Among the high priests of New American cuisine and the convergence of the infinitely multiplying, complicating and gourmetifying trends that compete to form the New York dining experience, a few culinary iconoclasts have tapped into a crosswind that, if not quite antithetical, is certainly a breath of fresh air. Things, these bold entrepreneurs seem to say, are about to get a whole lot simpler.
Danny Meyer’s burger-and-custard, mini-chain-cum-phenomenon Shake Shack, with its stripped-down ingredients and emphasis on their local and organic (if artery-clogging) qualities, is one such paragon of the dual forces of foodie-ism and minimalist values. It’s the kind of reinvention of something as commonplace as ordering a burger and shake that morphs fast food into an encounter with locally ground, hormone-and-antibiotics-free, premium-grade beef, and waiting in a fast-food line into a “communal experience.”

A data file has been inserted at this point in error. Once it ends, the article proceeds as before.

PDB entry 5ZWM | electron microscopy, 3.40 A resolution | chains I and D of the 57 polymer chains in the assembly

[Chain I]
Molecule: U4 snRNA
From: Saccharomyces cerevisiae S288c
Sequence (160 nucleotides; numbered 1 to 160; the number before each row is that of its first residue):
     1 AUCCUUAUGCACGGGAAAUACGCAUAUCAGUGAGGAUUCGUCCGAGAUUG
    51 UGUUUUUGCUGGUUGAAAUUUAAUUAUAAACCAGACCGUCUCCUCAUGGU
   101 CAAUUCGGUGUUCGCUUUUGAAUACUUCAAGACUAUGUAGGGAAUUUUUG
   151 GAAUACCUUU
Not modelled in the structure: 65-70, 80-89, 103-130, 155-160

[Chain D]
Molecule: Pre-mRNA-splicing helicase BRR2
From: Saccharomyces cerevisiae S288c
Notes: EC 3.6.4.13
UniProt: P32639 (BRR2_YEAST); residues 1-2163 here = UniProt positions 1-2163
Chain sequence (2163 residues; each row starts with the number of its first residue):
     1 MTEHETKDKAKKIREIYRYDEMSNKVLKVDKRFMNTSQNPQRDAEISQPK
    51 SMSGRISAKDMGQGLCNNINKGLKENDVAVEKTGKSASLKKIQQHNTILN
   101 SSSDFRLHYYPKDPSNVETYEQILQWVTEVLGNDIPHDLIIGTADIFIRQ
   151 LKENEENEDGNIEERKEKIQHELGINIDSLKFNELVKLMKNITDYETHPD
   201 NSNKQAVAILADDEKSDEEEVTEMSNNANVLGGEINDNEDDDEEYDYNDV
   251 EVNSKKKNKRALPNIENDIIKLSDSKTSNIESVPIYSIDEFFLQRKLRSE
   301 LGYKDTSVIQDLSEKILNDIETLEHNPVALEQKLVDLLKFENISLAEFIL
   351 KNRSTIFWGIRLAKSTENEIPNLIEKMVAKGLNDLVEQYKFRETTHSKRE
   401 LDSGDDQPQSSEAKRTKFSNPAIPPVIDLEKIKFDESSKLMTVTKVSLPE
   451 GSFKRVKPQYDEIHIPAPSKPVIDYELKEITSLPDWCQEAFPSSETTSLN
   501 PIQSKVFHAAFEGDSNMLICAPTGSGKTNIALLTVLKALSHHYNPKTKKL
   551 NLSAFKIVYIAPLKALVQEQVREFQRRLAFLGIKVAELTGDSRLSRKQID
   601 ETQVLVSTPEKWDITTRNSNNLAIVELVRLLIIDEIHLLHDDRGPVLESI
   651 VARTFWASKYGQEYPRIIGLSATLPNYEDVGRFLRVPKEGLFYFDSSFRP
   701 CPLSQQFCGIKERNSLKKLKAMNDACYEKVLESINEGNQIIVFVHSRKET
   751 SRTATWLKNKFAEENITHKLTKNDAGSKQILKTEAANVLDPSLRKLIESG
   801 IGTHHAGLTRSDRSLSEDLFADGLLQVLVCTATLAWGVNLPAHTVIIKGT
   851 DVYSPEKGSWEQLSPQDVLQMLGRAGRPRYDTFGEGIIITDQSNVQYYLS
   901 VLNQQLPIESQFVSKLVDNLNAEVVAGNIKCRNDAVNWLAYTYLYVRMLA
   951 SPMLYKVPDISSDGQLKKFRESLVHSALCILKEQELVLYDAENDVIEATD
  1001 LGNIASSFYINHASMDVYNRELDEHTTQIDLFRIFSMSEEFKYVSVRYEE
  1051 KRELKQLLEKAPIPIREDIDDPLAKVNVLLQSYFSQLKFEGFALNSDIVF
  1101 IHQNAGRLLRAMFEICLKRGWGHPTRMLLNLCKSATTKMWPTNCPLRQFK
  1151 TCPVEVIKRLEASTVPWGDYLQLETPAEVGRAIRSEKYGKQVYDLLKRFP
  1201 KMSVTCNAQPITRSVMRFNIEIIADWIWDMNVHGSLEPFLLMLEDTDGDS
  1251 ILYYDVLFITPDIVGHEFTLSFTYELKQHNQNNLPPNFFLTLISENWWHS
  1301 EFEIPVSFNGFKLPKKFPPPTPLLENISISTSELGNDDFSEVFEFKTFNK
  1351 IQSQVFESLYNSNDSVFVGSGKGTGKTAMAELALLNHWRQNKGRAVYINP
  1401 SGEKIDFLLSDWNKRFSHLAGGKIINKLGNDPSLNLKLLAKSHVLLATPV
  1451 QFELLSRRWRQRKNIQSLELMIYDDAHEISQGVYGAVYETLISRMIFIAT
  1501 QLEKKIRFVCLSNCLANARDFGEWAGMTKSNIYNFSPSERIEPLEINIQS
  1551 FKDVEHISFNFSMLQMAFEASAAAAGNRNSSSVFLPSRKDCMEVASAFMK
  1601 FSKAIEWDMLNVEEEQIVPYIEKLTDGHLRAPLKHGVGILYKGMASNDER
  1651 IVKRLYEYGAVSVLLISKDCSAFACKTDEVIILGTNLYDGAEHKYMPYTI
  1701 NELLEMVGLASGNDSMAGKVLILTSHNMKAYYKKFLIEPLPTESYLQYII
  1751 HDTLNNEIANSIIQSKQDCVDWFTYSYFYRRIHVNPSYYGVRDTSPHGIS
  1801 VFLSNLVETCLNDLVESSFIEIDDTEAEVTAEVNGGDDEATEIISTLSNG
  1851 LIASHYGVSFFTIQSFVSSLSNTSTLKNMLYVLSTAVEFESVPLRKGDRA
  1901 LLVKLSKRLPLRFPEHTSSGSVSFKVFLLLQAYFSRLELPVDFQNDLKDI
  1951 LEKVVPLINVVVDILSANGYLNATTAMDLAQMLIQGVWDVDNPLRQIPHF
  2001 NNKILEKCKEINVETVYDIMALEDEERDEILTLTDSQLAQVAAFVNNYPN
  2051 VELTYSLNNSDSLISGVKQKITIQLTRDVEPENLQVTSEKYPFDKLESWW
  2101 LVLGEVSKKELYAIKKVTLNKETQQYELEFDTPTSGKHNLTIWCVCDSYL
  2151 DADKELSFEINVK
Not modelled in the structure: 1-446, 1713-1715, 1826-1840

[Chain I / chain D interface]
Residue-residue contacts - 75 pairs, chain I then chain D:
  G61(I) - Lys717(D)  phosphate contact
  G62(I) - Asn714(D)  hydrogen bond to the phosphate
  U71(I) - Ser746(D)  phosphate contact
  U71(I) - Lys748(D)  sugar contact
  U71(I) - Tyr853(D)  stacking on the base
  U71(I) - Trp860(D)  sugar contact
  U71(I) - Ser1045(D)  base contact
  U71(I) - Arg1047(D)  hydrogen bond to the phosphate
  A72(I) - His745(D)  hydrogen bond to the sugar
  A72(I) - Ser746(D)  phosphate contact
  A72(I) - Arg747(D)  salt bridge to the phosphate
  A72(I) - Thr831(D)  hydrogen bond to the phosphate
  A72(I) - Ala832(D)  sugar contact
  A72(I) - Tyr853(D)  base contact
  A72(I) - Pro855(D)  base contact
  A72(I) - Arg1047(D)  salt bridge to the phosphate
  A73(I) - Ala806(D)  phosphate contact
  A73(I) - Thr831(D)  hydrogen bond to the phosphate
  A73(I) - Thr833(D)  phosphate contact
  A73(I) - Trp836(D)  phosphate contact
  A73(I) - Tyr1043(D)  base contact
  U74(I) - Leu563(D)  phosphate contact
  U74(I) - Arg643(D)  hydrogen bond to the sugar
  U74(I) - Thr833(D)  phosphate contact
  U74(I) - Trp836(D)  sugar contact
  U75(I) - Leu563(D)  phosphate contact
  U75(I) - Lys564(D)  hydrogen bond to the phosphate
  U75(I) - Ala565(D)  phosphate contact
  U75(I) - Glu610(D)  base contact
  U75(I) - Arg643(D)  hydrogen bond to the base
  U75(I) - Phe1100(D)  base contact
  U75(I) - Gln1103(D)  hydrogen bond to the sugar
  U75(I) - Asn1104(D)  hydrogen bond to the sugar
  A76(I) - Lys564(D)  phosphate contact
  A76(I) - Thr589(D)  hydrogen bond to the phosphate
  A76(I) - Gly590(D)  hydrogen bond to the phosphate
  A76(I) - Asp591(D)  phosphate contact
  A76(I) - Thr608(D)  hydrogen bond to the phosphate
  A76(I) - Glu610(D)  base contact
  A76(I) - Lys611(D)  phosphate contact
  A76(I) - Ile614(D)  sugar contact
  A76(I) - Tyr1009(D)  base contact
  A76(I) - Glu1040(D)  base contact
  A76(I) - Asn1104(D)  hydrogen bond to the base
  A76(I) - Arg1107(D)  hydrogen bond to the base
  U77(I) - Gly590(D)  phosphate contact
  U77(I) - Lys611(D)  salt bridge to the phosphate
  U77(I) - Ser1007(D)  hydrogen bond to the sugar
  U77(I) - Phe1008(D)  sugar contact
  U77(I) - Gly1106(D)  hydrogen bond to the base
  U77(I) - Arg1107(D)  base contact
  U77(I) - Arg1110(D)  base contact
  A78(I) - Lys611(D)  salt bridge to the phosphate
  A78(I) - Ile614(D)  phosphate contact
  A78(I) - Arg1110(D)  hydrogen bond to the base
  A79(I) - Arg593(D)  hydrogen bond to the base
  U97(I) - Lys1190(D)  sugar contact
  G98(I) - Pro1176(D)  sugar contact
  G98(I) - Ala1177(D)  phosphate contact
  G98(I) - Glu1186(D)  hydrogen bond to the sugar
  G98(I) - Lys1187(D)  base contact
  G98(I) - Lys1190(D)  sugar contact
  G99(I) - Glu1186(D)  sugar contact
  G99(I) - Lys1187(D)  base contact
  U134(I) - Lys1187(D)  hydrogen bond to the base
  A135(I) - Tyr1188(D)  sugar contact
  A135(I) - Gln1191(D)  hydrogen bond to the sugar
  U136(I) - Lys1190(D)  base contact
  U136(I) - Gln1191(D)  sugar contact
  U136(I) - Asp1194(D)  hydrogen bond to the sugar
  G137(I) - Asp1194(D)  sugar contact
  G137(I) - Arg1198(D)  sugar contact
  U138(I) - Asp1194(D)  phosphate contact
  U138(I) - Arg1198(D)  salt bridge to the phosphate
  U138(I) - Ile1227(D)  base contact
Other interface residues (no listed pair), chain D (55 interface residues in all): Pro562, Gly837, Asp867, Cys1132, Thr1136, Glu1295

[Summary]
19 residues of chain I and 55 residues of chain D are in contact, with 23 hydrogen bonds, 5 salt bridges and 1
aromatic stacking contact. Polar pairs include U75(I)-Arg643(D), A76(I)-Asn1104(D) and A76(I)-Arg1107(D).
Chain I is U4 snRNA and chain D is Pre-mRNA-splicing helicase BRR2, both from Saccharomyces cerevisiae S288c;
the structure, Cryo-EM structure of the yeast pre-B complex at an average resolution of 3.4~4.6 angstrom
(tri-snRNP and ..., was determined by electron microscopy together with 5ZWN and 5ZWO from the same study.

Mr. Meyer, whose list of New York fine-dining institutions is preposterously long (Union Square Cafe, Gramercy Tavern, Eleven Madison Park, Tabla, to name a few), has resisted propagating his thriving restaurants into the sort of slick, trademarked concepts that turn up in Los Angeles and Aspen, then gradually take over the Food Network prime time. So the gradual cropping up of Shake Shacks in strategic locations across the city (and beyond: Mr. Meyer has plans for Shacks in Miami and Kuwait) represents something of a novel turn for the restaurateur.
While the onetime hot dog stand in Madison Square Park might seem out of place in, say, the sparkling soon-to-be Times Square InterContinental Hotel, the chain’s upcoming InterContinental location speaks to the broadening appeal of its high-low cultural fusion. It could also be the fact that, at $4 million in annual sales, a Shake Shack outdoes the traditional fast-food-burger market (McDonald’s: $2.29 million) as well as the premium-burger market (Five Guys Burger and Fries: $1.03 million). In a statement, Mr. Meyer credited the “winsome spirit and culture of Shake Shack” with assuring him that now “is the right time to grow this business.”
[Corrected from the original, which misspelled Mr. Meyer’s name.]